More and more people and groups are questioning the phrase “car accidents.” Planes crash, trains wreck, ships sink, so why should cars be involved in accidents? To be sure, most car crashes are accidental to the extent that they are unintentional. But one of the dictionary definitions of “accident” is “an event that happens by chance or that is without apparent or deliberate cause,” with synonyms like “coincidence, mere chance, and twist of fate.” In most car crashes, someone is clearly at fault, so this definition is inappropriate.
We all make mistakes, and when we make mistakes, we must take steps to make things right again. That principle is the underpinning of negligence law. In court, what does the victim need to prove to obtain monetary compensation that makes things right?
Burden of Proof
Many people remember the double murder saga of former USC and NFL standout O.J. Simpson during the 1990s. After a lengthy trial, a criminal jury decided that Mr. Simpson was not guilty of the crimes he allegedly committed. Yet in a later proceeding, a civil jury determined that he was responsible for the deaths and ordered Mr. Simpson to pay $33.5 million. How could two different juries look at essentially the same evidence and make two opposite conclusions?
In criminal court, the prosecutor must prove guilt beyond a reasonable doubt. Definitions vary by jurisdiction, but essentially, the state must present such overwhelming evidence that there is no reasonable explanation other than guilt. However, in civil court, the plaintiff must only establish liability by a preponderance of the evidence, which means more likely than not. If there are two equally-full water glasses on a table and a person adds an eyedropper full of liquid to the glass on the left, it contains more liquid than the glass on the right, and that is a picture of preponderance of the evidence.
In most negligence cases, the plaintiff must establish four elements, each by a preponderance of the evidence.
California and Nevada typically impose a duty of reasonable care in these situations. This legal responsibility comes from the 1932 English case of Donoghue v. Stevenson. At the time, there were essentially no negligence laws in either the United States or the United Kingdom. In this colorful yet also rather nauseating case, Ms. Donoghue’s friend bought her a bottle of ginger beer at a local cafe. As she emptied the contents, she discovered a dead and decomposed snail at the bottom of the bottle. Ordinarily, Ms. Donoghue could have sued for damages under contract law, but since she did not buy the beer, she relied on the then-novel theory that the beer bottler had a duty to sell bottles of beer that did not contain dead animals.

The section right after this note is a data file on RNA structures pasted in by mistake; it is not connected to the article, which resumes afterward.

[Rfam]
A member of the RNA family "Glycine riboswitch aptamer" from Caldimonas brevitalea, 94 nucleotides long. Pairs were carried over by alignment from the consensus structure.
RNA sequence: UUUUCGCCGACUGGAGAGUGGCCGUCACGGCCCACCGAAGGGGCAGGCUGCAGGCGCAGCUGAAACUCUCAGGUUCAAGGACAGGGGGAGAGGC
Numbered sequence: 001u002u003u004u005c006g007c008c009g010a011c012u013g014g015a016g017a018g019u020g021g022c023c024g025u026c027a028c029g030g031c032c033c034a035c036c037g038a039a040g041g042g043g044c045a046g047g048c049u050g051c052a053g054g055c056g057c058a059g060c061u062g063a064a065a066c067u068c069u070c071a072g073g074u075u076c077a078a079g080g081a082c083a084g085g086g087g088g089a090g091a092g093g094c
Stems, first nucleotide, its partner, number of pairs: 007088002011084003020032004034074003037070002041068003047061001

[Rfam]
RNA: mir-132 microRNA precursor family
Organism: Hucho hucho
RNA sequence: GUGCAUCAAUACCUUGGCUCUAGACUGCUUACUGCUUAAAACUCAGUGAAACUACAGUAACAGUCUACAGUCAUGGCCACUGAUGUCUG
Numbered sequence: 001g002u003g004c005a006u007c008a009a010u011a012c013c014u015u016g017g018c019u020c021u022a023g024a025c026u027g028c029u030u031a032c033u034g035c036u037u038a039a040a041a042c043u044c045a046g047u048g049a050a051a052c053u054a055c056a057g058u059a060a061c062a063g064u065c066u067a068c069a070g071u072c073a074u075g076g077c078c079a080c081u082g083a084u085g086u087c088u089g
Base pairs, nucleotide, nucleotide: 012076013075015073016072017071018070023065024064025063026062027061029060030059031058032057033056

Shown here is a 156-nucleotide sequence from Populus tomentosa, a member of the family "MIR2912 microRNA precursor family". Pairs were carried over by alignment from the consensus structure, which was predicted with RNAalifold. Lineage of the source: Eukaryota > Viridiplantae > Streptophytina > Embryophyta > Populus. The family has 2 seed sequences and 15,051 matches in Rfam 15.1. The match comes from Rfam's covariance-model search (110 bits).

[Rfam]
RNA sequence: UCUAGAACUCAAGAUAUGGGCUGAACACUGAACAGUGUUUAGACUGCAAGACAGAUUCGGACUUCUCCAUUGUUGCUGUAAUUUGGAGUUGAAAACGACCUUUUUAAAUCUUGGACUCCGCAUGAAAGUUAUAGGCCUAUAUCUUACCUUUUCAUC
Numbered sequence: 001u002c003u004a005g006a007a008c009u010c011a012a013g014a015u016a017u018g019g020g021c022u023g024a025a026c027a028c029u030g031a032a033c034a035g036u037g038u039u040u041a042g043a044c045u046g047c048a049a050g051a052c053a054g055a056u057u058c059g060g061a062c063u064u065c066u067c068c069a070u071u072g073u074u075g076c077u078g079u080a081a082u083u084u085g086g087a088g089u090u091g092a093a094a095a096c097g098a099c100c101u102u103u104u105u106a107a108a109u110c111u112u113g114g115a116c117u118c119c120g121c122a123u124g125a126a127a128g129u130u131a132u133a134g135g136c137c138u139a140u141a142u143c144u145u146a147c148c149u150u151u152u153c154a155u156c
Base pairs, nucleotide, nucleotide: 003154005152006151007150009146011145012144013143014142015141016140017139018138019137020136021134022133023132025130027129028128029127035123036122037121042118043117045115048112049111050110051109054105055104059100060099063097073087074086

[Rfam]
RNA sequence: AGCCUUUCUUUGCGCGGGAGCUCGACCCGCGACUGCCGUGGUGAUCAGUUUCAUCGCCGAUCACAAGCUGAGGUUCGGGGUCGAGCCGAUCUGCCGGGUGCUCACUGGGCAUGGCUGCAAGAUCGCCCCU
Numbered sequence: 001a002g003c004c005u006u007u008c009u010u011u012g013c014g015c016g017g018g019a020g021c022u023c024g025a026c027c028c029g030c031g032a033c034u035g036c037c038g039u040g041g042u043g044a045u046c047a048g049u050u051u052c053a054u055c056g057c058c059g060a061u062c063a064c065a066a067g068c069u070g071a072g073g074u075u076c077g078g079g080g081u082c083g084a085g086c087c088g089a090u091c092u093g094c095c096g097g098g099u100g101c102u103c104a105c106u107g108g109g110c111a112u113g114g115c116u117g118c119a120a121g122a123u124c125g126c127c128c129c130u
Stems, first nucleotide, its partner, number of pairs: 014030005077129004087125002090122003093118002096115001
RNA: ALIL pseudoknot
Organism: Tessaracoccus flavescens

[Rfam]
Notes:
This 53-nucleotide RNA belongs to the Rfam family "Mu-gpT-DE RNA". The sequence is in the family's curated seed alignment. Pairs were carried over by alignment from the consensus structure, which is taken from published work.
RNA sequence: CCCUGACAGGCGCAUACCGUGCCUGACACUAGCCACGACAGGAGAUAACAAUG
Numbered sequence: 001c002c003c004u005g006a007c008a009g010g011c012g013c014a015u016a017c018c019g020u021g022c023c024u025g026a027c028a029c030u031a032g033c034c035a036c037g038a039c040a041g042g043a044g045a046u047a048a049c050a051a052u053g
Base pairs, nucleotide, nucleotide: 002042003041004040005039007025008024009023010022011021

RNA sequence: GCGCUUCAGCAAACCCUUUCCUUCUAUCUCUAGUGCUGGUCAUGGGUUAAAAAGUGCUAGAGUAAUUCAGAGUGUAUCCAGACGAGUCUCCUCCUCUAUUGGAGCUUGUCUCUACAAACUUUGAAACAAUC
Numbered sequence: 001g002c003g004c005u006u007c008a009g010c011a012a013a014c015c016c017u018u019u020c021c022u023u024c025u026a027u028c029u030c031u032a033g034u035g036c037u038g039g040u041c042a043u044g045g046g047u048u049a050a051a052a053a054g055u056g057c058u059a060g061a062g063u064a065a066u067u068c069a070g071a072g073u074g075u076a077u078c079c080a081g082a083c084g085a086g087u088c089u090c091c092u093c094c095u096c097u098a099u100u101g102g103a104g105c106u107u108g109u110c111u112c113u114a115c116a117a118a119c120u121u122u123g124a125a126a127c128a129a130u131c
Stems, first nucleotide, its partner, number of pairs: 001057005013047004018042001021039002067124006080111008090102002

In deciding the case in favor of Ms. Donoghue and against the beer bottler Mr. Stevenson, Lord Atkin articulated the “neighbour principle:”
The rule that you are to love your neighbour becomes in law you must not injure your neighbour. . . .You must take reasonable care to avoid acts or omissions which you can reasonably foresee would be likely to injure your neighbour. Who then in law is my neighbour? The answer seems to be persons who are so closely and directly affected by my act that I ought reasonably to have them in contemplation as being so affected.
The neighbour principle made its way into American law, and became the duty of reasonable care.
A higher duty applies in some situations. For example, in both Nevada and California, truck drivers, taxi drivers, Uber drivers, and other commercial operators are common carriers. These drivers have a higher duty of care with regard to the goods and/or passengers they transport from one point to another. Essentially, while the duty of reasonable care requires drivers to avoid crashes if possible, common carriers must take affirmative steps to ensure that their passengers arrive safely.
Duty is a legal question, and breach (violation) is a fact question. One way to breach the duty of care is to violate a traffic law, like speeding or making an illegal lane change. Drivers who are impaired by alcohol, drugs, or fatigue may also breach their duties of care, especially if they are common carriers.
Since this is a fact question, the jury must conclude that, by a preponderance of the evidence, the behavior was serious enough to breach the duty of care. For example, adjusting the radio is technically distracted driving, because drivers take their eyes off the road, take their minds off driving, and take at least one hand off the wheel while fiddling with the radio. However, such behavior may not constitute a breach of duty, in the minds of many jurors.
The third element is both a fact and legal question. Lawyers sometimes refer to the factual component as “but-for causation,” as in the crash would not have happened “but for” the tortfeasor’s (negligent driver’s) action or inaction.
Legally, the plaintiff’s damages must be a foreseeable result of the tortfeasor’s conduct. Most courts in both Nevada and California use the majority rule from 1928’s Paslgraf v. Long Island Railroad. In that case, a court determined that negligent railroad workers were not responsible for an injury that took place on the other side of the train platform, because the link between a man dropping a package of fireworks and scales toppling over because of the shock wave was too indirect. A few courts use the more-inclusive “zone of danger” test, and in these jurisdictions, bystander cases are a bit easier to win.
The plaintiff must sustain a physical personal injury, such as a broken bone or a brain injury, or property damage, such as a banged-up car, to satisfy this element. If there is a tangible injury, the plaintiff is also entitled to compensation for intangible losses, such as pain and suffering, loss of enjoyment in life, emotional distress, and loss of consortium (companionship). In some cases, additional punitive damages may be available.